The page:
Hunt: Stress test proposal too burdensome, unnecessary
April 22, 2014 – NCUA’s stress testing proposal is inappropriate, costly and unnecessary for covered credit unions and should be reconsidered, NAFCU Senior Vice President of Government Affairs and General Counsel Carrie Hunt said in a letter to the NCUA Board Monday.
Hunt wrote in advance of the agency’s open board meeting scheduled for Thursday and reiterated NAFCU’s concerns about the proposal. “It is unclear how this proposal will interplay with the NCUA’s recently proposed risk-based capital rule,” Hunt wrote. “As such, NAFCU suggests that the stress testing rule be delayed until there is greater clarity on the direction of the risk-based capital rule.”
Hunt noted additional problems with the proposal. “NAFCU opposes the stress testing and capital planning proposal in its current form and recommends that the NCUA not adopt it,” she urged.
Although NAFCU acknowledges the benefits of stress testing as a practice, Hunt said, the proposal’s cost – which NCUA estimates at about $1 million the first year and $500,000 after that, outweigh the potential benefits. Hunt also emphasized that only four credit unions would currently qualify for the measure, and all four already engage in independent stress testing and capital planning.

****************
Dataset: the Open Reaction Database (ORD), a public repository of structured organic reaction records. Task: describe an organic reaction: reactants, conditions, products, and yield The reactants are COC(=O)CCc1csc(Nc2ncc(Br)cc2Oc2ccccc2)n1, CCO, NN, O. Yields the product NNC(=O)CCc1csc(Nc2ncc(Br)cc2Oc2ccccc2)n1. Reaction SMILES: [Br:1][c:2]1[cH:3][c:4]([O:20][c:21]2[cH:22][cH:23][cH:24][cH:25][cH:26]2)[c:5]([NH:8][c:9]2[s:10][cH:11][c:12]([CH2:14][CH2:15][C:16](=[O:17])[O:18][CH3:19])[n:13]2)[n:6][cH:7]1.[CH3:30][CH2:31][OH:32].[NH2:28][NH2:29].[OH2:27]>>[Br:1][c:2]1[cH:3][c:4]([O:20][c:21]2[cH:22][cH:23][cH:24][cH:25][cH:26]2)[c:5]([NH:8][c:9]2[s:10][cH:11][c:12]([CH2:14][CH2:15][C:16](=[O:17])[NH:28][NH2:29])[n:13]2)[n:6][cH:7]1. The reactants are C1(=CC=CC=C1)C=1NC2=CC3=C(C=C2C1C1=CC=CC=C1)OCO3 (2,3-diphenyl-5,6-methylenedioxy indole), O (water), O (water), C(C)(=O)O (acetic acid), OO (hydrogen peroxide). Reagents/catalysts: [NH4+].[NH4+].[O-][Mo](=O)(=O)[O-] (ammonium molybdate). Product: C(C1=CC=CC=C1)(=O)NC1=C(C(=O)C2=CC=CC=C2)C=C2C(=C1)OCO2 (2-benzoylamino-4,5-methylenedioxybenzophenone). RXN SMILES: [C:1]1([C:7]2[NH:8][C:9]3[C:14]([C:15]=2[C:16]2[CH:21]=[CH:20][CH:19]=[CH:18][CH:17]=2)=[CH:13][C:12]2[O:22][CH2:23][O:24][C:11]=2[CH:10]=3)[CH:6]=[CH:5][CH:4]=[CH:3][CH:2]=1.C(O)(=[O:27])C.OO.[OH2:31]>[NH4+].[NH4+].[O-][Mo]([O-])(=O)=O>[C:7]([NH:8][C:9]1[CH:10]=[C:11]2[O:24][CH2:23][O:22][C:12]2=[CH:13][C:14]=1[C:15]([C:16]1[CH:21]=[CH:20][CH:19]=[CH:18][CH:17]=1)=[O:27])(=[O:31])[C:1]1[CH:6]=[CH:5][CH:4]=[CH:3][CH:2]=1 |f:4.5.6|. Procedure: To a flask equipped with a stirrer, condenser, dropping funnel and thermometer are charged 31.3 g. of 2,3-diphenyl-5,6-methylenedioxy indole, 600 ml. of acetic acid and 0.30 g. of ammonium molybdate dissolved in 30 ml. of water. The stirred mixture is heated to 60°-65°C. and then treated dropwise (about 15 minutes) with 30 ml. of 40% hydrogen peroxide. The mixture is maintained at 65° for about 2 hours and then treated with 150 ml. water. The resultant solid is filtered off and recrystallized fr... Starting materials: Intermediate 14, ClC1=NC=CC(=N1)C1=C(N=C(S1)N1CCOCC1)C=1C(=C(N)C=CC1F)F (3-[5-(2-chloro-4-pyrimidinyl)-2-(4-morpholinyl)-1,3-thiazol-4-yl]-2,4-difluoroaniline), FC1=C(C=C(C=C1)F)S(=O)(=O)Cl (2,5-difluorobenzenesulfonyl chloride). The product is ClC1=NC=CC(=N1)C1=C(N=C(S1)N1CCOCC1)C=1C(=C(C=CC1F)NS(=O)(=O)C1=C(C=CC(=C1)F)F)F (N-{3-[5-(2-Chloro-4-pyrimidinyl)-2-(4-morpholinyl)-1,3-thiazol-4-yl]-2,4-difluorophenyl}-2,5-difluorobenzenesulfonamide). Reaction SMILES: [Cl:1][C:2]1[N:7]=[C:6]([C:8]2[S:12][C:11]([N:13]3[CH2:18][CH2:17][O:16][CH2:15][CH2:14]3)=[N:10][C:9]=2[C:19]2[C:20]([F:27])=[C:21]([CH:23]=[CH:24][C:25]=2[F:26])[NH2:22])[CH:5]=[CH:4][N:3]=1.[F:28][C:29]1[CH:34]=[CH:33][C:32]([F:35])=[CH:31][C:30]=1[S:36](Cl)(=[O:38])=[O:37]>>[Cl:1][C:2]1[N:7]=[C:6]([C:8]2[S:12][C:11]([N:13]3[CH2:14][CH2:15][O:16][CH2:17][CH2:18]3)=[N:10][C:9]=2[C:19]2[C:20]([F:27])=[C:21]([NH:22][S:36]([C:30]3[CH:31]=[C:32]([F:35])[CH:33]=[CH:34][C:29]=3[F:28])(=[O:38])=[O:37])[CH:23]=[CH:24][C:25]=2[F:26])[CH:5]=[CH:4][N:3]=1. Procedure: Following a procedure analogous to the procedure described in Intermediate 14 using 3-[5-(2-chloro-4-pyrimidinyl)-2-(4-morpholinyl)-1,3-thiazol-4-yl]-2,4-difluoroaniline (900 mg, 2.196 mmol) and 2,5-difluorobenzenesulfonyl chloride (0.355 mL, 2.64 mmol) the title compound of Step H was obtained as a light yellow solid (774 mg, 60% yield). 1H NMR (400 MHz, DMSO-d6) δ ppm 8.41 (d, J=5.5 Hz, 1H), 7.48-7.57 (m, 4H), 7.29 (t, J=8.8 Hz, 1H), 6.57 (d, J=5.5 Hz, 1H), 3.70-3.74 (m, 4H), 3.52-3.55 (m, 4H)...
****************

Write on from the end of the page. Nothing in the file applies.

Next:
Instead of selecting a third party to conduct these test, as NCUA proposes, NCUA should allow the covered credit unions to continue to conduct their own stress tests, Hunt wrote. NCUA could then later review the assumptions and processes underlying the tests.
Hunt also expressed NAFCU’s concern that the National Credit Union Share Insurance Fund would bear the cost of the proposal, which would reduce the funds available to protect credit unions.